The collapse in the oil price during the last year has meant a major shakeup for oil producers around the globe. Producers don’t expect much of a recovery this year. As a result, maximizing efficiency has become a watchword for the industry. “We believe many of them will utilize IoT devices and analytics systems throughout the oil supply chain (upstream, midstream, and downstream) to improve their profits.”

By Jeremy Daniel

Infographic: IoT Programming Essential Job Skills

Infographic: IoT Programming Essential Job Skills

Learning To Code

As many readers may or may not know we cover a fair number of topics surrounding new technologies such as Big data, Cloud computing , IoT and one of the most critical areas at the moment – Information Security. The trends continue to dictate that there is a huge shortage of unfilled jobs in this area. Cybersecurity training is certainly not for everyone as perhaps you’re more innovative and entrepreneurial in nature. Perhaps you really want to go places and develop something that the world and venture capitalists have only dreamed of.  Do you enjoy IoT and connecting things? If so, take a look at the cheat sheet discovered at Pinterest to help give you a quick refresher of some of the hottest and most utilized programming languages used today.



Protecting Devices From Data Breach: Identity of Things (IDoT)

Protecting Devices From Data Breach: Identity of Things (IDoT)

How to Identify and Authenticate in the Expanding IoT Ecosystem

It is a necessity to protect IoT devices and their associated data. As the IoT ecosystem continues to expand, the need to create an identity to newly-connected things is becoming increasingly crucial. These ‘things’ can include anything from basic sensors and gateways to industrial controls systems, retail terminals and scanners, and kiosks to medical devices, heating and lighting systems, connected homes, and smart cars.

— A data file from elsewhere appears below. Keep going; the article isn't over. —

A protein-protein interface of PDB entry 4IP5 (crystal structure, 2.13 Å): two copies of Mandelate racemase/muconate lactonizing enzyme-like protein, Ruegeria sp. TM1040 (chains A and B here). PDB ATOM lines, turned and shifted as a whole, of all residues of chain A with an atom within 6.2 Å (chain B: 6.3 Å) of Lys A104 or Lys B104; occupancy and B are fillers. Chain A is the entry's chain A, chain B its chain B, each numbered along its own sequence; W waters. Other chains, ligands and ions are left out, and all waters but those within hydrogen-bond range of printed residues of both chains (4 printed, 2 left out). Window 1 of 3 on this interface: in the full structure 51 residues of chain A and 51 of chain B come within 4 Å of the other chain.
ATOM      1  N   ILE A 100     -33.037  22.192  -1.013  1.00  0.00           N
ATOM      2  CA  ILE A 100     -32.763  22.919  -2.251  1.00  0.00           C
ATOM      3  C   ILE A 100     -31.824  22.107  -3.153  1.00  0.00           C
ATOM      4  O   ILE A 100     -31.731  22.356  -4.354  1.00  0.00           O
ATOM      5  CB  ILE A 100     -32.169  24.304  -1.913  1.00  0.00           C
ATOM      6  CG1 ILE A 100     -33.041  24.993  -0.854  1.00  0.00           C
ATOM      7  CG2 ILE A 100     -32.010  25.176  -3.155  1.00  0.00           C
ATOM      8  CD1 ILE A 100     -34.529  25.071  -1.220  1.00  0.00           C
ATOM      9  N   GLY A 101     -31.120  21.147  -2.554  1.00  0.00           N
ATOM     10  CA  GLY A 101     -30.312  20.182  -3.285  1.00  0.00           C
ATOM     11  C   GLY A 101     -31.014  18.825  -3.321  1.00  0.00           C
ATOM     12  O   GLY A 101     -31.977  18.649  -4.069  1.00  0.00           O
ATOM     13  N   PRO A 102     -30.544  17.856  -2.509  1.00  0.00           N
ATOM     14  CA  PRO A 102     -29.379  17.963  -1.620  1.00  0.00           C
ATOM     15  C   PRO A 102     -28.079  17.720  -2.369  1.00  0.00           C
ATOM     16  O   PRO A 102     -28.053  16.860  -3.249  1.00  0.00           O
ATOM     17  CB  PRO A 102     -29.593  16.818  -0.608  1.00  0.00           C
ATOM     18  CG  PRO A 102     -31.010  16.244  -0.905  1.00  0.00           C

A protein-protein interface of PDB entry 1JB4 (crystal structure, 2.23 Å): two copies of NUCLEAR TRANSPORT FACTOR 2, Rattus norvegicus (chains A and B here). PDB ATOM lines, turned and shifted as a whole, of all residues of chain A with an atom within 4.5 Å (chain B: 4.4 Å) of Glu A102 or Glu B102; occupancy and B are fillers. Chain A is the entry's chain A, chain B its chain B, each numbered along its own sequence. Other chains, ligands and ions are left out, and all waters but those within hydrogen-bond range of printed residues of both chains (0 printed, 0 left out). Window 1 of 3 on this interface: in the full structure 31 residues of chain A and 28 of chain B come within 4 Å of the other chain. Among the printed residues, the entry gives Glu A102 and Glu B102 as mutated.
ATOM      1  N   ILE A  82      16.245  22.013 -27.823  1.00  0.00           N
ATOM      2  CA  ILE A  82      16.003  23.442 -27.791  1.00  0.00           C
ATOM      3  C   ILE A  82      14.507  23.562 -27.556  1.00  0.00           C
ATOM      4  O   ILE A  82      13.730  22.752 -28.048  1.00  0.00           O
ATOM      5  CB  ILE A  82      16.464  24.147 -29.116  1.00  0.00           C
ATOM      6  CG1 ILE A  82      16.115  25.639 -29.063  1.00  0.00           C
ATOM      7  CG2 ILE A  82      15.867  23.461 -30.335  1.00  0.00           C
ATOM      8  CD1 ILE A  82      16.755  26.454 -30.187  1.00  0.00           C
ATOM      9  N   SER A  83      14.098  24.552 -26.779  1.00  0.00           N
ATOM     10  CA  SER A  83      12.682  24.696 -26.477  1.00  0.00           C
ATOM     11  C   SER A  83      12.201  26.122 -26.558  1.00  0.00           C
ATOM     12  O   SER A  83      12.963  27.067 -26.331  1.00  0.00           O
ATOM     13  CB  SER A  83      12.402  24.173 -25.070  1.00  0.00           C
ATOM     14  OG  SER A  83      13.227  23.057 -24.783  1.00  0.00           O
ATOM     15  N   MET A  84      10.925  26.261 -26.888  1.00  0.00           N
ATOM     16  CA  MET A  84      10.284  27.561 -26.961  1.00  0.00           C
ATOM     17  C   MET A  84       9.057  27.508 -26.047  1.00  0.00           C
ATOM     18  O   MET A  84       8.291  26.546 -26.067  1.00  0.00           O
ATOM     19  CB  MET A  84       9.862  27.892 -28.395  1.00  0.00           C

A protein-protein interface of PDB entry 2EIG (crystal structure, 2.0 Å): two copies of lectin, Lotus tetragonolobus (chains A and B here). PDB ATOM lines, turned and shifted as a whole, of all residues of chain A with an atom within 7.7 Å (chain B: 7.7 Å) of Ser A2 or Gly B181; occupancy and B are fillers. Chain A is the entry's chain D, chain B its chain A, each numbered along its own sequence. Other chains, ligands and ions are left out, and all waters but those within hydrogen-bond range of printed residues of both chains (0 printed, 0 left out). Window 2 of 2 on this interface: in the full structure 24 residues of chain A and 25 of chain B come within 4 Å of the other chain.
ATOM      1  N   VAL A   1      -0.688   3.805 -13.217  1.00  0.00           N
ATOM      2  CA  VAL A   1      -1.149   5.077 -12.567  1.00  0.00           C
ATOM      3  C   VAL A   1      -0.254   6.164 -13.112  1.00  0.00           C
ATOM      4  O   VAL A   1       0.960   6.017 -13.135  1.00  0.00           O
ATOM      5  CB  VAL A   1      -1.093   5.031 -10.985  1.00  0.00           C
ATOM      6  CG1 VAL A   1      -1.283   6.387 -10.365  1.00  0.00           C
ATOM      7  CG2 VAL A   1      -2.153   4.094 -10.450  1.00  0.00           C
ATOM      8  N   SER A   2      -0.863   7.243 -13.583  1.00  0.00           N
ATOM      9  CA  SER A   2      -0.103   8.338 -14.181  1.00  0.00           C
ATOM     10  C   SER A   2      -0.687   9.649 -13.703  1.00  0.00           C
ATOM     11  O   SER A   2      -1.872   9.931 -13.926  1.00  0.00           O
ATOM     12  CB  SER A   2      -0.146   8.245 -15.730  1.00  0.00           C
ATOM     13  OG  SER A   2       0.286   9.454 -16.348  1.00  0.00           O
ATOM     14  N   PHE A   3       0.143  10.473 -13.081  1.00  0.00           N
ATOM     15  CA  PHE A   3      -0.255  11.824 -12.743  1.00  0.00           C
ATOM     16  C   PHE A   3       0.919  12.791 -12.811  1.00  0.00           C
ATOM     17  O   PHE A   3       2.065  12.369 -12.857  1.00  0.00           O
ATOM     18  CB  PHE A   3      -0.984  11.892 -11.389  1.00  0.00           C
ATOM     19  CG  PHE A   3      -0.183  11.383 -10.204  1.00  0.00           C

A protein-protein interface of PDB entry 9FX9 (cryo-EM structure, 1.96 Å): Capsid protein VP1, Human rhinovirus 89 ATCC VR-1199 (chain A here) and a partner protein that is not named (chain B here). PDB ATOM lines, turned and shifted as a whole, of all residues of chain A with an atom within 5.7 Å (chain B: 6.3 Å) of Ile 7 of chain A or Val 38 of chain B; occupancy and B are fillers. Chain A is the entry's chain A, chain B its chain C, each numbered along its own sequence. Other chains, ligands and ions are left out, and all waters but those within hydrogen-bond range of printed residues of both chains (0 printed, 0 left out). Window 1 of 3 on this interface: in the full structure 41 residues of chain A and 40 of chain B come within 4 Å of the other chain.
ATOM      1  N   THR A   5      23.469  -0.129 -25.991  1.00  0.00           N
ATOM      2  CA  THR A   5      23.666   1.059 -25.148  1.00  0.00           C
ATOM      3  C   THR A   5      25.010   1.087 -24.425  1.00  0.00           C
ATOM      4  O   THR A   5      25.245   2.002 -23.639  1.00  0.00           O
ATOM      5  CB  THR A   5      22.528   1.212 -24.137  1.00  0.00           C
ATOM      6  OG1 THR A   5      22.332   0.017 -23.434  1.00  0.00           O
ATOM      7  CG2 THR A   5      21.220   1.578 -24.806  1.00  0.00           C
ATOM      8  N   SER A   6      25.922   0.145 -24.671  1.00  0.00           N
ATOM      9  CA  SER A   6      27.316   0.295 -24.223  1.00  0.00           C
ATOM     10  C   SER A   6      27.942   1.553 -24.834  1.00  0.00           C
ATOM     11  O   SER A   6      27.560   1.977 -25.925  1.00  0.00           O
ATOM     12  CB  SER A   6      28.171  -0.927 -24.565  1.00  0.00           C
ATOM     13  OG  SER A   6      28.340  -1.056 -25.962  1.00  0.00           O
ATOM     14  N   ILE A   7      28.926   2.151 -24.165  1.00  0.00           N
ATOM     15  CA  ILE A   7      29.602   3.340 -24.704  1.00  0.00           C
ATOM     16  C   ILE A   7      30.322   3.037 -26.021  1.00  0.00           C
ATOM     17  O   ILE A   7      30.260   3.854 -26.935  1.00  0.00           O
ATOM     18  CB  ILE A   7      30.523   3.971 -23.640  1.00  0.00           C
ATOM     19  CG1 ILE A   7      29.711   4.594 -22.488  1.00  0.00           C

Identity and authentication for the IoT enables the use of foundational information security concepts, including confidentiality, integrity, availability, authentication, and non-repudiation. At the core, identity binds credentials. It allows an operator to well manage IoT devices, define access, set policies, and secure communications to protect devices and data. But within the Identity of Things (IDoT), how does one clearly define the credential and the accompanying authentication and encryption services?

Identity and Access Management

The Cloud Security Alliance (CSA) first raised this issue back in September 2015 when the organization released a Summary Guidance on Identity and Access Management (IAM) for the IoT. Within the document, the CSA emphasized the importance of properly identifying things in order to enable authentication, encryption, and data integrity in an ecosystem. Currently, there are more than 20 different study groups, consortiums, alliances, and standards initiatives working toward creating a secure framework for the IDoT.


(Image Source: Shutterstock)

Issues such as scale, power and computational constraints, ruggedized requirements, energy limitations, increased number and variation of connectivity protocols, and cost factors, among others, make it difficult to simply impose a legacy enterprise IAM or credential management solution. Furthermore, while scenarios for IoT authentication are numerous, there are three notable challenges: token-based authentication currently only works for HTTP, symmetric key mechanisms require input at manufacture, and standard Public Key Infrastructure (PKI) is generally considered impracticable for constrained environments.

Cybersecurity Obstacles 

The three obstacles are ones the cybersecurity industry is working diligently to overcome. For token-based authentication, new methods need to be devised for all the new connectivity vectors (cellular, Bluetooth, Wi-Fi, NFC, RFID, etc.), either as one, convergent authentication method or one for each vector. Both approaches will require significant research and development.


Alternatively, and with some modifications, symmetric key mechanisms can be adapted for the IDoT. For example, Digital Short Range Communications (DSRC), used in vehicle-to-vehicle communications, supports a much smaller certificate structure than the standard X.509. Meanwhile, the use of certificates requires some form of central mechanisms and management structure, such as PKI. In fact, many (and notably certification authorities) tout PKI as the contending standard for identification, encryption, and authentication of IoT devices, but traditional PKI does not scale well for the IoT. A more dynamic key architecture may need to be developed. Essentially the method chosen will depend on the constrained devices in question and their respective environment.